The latest U.S. Supreme Court term was a little like Oscar season: The last-minute release of the Affordable Care Act decision stole the spotlight from some earlier attractions.
A group of Supreme Court experts put the term in perspective on July 17 during a panel discussion at the University of California, Irvine School of Law. Beside the opinion upholding health care reform, key decisions during the 2011-2012 term came in the areas of free speech, criminal procedure and immigration, participants noted.
The biggest sleeper case was Knox v. Service Employees International Union, according to UCI Law dean Erwin Chemerinsky. In Knox, the court addressed the use of fees paid by workers to finance labor union political activities. In a 7-2 decision, the court held that non-union workers who have to pay collective bargaining fees must be allowed to opt in, instead of opting out, if they want some of the money to be used for political purposes, like contributing to campaigns.
The decision sounds insignificant, but it’s not, Chemerinsky said. “This is a major change in the law.” It means “a tremendous lessening of political influence of public employees.”
Joining Chemerinksy on the July 17 panel were Wall Street Journal Supreme Court correspondent Jess Bravin; The National Law Journal chief Washington correspondent Marcia Coyle; UCI Law professor Jennifer Chacon; and Pepperdine University School of Law professor Robert Pushaw. UCI Law professor Rick Hasen moderated.
Despite leaks to the media of discord on a divided bench this year, there were important instances of unanimity, Bravin said. He pointed to Hosanna-Tabor v. EEOC, in which all of the justices agreed that federal discrimination laws do not apply to religious organizations’ selection of their ministers. The justices also reached consensus in FCC v. Fox, concluding that the Federal Communications Commission’s standards regarding fleeting expletives and nudity on television were unconstitutionally vague.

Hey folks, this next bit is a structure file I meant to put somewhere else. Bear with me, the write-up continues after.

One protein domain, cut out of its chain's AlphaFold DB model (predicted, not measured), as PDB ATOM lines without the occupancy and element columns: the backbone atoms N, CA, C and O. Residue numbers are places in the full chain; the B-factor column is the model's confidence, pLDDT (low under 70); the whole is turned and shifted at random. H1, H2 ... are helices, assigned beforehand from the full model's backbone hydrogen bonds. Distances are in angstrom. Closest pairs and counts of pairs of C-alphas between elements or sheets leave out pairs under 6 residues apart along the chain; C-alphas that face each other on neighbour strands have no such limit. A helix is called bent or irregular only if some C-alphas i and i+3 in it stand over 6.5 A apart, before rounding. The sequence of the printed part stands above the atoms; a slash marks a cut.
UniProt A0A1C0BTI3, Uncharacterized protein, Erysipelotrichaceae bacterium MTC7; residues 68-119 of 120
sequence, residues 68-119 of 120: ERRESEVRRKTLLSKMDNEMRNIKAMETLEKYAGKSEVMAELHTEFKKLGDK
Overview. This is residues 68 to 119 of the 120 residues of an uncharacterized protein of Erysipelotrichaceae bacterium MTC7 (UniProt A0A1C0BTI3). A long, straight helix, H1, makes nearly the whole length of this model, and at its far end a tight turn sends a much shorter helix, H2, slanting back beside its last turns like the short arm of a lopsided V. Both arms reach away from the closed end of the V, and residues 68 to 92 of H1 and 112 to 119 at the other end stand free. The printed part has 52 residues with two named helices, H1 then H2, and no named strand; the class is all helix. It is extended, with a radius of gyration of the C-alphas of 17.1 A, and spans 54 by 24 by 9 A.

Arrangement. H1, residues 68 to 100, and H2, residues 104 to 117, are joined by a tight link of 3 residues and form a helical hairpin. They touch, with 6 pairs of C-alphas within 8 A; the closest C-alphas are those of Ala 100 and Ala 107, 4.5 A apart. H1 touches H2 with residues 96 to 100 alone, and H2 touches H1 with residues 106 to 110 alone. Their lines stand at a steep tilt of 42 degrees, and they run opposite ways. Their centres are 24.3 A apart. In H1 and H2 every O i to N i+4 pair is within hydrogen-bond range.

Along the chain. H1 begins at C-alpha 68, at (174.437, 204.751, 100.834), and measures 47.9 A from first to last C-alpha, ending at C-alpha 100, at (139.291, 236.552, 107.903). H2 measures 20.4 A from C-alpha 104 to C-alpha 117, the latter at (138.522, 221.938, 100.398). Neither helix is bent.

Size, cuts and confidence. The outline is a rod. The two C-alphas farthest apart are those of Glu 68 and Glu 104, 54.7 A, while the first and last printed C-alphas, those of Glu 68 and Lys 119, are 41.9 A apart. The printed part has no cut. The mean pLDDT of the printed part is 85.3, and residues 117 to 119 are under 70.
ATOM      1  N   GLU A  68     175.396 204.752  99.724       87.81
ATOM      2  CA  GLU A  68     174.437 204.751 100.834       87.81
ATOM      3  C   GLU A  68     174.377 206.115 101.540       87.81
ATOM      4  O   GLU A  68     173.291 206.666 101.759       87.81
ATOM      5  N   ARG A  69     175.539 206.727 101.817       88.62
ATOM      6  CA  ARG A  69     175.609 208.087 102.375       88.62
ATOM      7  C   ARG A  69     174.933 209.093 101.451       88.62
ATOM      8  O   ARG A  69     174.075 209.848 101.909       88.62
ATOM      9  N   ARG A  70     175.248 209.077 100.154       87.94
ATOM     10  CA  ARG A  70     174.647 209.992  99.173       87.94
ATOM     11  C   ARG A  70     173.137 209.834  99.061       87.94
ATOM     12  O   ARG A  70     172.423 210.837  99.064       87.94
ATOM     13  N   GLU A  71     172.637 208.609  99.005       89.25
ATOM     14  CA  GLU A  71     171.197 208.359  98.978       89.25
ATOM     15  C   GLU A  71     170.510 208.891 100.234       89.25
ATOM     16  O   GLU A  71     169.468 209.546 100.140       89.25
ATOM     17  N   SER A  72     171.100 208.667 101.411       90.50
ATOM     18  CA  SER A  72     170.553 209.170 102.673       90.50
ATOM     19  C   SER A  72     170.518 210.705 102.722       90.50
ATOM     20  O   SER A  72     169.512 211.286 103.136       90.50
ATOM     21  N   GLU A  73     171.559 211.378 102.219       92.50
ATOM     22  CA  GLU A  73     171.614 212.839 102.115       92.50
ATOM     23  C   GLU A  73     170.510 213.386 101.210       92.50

Those two cases, and the March unanimous decision in Sackett v. EPA that a couple could challenge an environmental decision in court, contrasted with rulings that divided the Court, which “at the end of the term was acting more like a political institution,” Bravin said.
But having a highly divided bench may not be so bad, Pushaw offered. “Maybe it’s good that the court is so polarized,” he said. “It keeps either side from going off the deep end.”
The 2011-12 term gave Justice Elena Kagan, appointed in 2009, the opportunity to write her most important decision to date, Coyle said. In her 5-4 majority opinion in Miller v. Alabama, Kagan wrote that a state law imposing mandatory life in prison without parole for juveniles who commit murder violated the Eighth Amendment’s bar against cruel and unusual punishment.
“She decided that youth matters,” Coyle said. Coyle noted that Kagan relied on recent Supreme Court rulings that banned the death sentence for juveniles and life in prison without parole for juveniles who commit non-homicide crimes.
Another high-profile case was Arizona v. U.S., in which the Court struck down key provisions of a state law seeking to deter illegal immigration. The 5-3 ruling in upheld the federal government’s primacy in setting immigration policy. At the same time, it let stand a controversial provision requiring police to check the immigration status of people they detain and suspect to be in the country illegally.
The ruling opens the floodgates to litigation, Chacon said, much of which could focus on whether racial profiling has occurred.
As for next term, Court-watchers can expect decisions pertaining to affirmative action and voters rights, among other big-ticket issues. “The next term promises to be a blockbuster, said Hasen, the moderator.
Staff reporter Leigh Jones can be contacted at email@example.com. Full disclosure: She is married to the assistant dean for communications and public affairs at UCI Law.